The hallowed halls of cinema are littered with iconic and unforgettable director/actor collaborations. The muses that feed the filmmaker, the director that inspires the actor. Woody Allen and Diane Keaton, Akira Kurosawa and Toshiro Mifune, Ingmar Bergman and half his repertory including Bibi Anderson, Liv Ullmann and Max von Sydow, Werner Herzog and his toxic relationship with Klaus Kinski, Martin Scorsese and Robert De Niro, James Cameron and Arnold Schwarzenegger, Monica Vitti and Michelangelo Antonioni, Spike Lee and Denzel Washington, Alfred Hitchcock and Jimmy Stewart—no matter what time period of movies you look at, no matter whether it be high or low art, the classic collaborations are countless.
A new relationship seems to be brewing, one that’s only two movie deep, but feels like it has the potential to go on to develop into something fruitful and potentially classic. It is that of Danish filmmaker Nicolas Winding Refn and his muse Ryan Gosling. The two have already worked together on 2011’s taciturn thriller “Drive” and this week sees the release of their second team-up, "Only God Forgives," a brutal thriller set in Bangkok that makes Gosling’s rather silent stuntman character seem positively chatty in comparison. “I've been doing this for twenty years. At a certain point you have to put your trust in somebody if you want to have a different kind of experience other than trying to sort of hijack someone else's vision in order to realize your own,” Gosling recently told IndieWIRE about the mutual appreciation society thing he has going with the director.
These two violent, style-soaked movies serve as a testament to the power of their working relationship, one that at one point was set to crossover into the mainstream with a glitzy remake of "Logan's Run," and one that we're sure will continue, in some form, in the not-too-distant future (they’ve also discussed the idea of a romantic comedy together and musicals). The pair and their blooming bromance was enough to get us thinking about other great actor/director pairings, in which creative synchronicity gave way to some truly memorable films. As noted, the list of timeless collaborations is utterly endless, staggering and humbling so we thought instead of running down the classic pairings with directors like Michael Curtiz, John Ford, Peter Bogdanovich, Luis Bunuel, Hal Hartley, Sidney Lumet or Sam Peckinpah (the list is utterly impossibly long...), we decided to focus in ten modern examples of what happens when a pretty face and a big brain work in perfect harmony.
Number Of Films Together: 6 — "Batman Begins" (2005), "The Prestige" (2006), "The Dark Knight" (2008), "Inception" (2010), "The Dark Knight Rises" (2012), "Interstellar" (2014)
History: Even if Michael Caine had retired a decade ago, he'd still stand as a true cinematic legend, who'd had one of the widest ranging and most interesting careers around. Fortunately, he didn't, and Caine's found a whole new generation of fans after becoming the frequent collaborator and self-described lucky charm (he told Empire last year "We're each others' good luck charms. I always say to him, 'I'm not your good luck charm, you are mine!' ") of one of the most acclaimed and successful directors in modern cinema, Christopher Nolan. Caine, as a fan of Nolan's "Memento," recalled to Hero Complex his excitement when Nolan turned up at his house with a script for him to read: "My instant thought was, I'm going to be in one of these wonderful little dramas, murder thrillers. I'd love that." When it emerged that he wanted him to play Alfred in "Batman Begins," Caine saids he wasn't keen, "I immediately thought I'll be spending the entire series saying 'Dinner is served' and 'Would you like a coffee?' I thought, well, I'll read it and turn it down." But instead, Caine was so impressed by both Nolan and his take on the character that he took the role, which proved to be the beating heart of Nolan's Bat-trilogy. Luckily for us, their association has continued long beyond that; Caine has appeared in every one of Nolan's films since "Batman Begins," including stand-alone films "The Prestige" and "Inception," and will soon feature in sci-fi mind-bender "Interstellar" too. Caine, who's compared Nolan to David Lean and calls him "the great new director of our time," says the director hasn't changed much over the years, telling Empire "It's always the same... He's very quiet and he just wanders around looking at everything and then he comes up and whispers something to you and everything is very controlled. Everybody knows exactly what they're doing." As for Nolan, he told AMPAS, via the New York Times, that "I think being able to say, 'My great friend Sir Michael Caine' is one of the great pleasures of my life."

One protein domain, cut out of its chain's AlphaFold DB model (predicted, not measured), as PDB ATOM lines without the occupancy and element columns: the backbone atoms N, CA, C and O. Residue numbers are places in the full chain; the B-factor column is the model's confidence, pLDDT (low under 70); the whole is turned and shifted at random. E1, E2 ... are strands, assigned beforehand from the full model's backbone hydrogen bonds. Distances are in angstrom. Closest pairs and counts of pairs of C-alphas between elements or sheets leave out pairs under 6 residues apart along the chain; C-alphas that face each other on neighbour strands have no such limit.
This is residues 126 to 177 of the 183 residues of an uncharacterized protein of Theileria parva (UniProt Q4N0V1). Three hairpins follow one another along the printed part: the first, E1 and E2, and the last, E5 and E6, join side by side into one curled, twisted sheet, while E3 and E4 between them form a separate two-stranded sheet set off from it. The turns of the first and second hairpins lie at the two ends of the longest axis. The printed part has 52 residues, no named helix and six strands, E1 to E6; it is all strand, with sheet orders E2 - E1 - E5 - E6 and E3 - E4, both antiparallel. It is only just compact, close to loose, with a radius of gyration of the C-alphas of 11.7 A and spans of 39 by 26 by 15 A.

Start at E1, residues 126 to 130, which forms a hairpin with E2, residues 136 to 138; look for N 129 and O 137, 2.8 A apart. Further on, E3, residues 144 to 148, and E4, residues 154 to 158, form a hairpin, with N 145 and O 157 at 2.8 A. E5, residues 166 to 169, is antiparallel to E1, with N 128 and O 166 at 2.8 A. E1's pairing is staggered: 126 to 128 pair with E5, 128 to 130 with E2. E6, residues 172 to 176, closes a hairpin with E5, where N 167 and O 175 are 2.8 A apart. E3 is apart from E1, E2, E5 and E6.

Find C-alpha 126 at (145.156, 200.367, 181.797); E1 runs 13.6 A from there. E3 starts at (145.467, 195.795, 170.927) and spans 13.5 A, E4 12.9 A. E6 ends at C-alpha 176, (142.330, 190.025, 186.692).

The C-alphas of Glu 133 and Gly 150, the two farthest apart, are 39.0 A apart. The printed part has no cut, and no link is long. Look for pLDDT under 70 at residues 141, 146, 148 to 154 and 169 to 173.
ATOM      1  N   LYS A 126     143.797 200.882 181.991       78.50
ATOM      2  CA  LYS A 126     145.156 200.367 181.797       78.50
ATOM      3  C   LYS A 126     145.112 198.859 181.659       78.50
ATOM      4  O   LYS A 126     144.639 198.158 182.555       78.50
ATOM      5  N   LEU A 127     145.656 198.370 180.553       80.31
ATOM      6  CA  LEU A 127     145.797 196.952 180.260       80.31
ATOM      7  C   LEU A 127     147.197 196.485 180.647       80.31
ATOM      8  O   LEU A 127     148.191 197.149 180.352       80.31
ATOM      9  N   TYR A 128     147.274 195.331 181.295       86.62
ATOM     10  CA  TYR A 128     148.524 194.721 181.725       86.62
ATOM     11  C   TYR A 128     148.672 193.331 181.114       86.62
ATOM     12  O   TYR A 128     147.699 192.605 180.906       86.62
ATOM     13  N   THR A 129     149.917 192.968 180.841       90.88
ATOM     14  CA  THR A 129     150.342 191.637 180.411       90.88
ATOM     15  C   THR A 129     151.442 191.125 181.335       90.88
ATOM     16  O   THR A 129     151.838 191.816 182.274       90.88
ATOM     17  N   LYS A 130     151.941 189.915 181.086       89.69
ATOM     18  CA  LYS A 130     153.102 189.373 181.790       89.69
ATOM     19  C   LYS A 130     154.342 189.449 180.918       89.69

Key Film: Caine's roles haven't been hugely substantial, in terms of screen time, in any of Nolan's films (perhaps the biggest role came in "The Prestige," in which he's excellent, again as the film's moral center), but the defining moment of the partnership can be placed down to one scene: Alfred's tearful exit in "The Dark Knight Rises." Caine had been a quiet, wisecracking presence throughout the trilogy, but it boils over here, and his paternal love for Bruce Wayne, and the way he's prepared to burn his bridges for the smallest chance of saving him, is heartbreaking.
Number of Films Together: 5 — "Gangs of New York" (2002), "The Aviator" (2004), "The Departed" (2006), "Shutter Island" (2010), "The Wolf of Wall Street" (2013)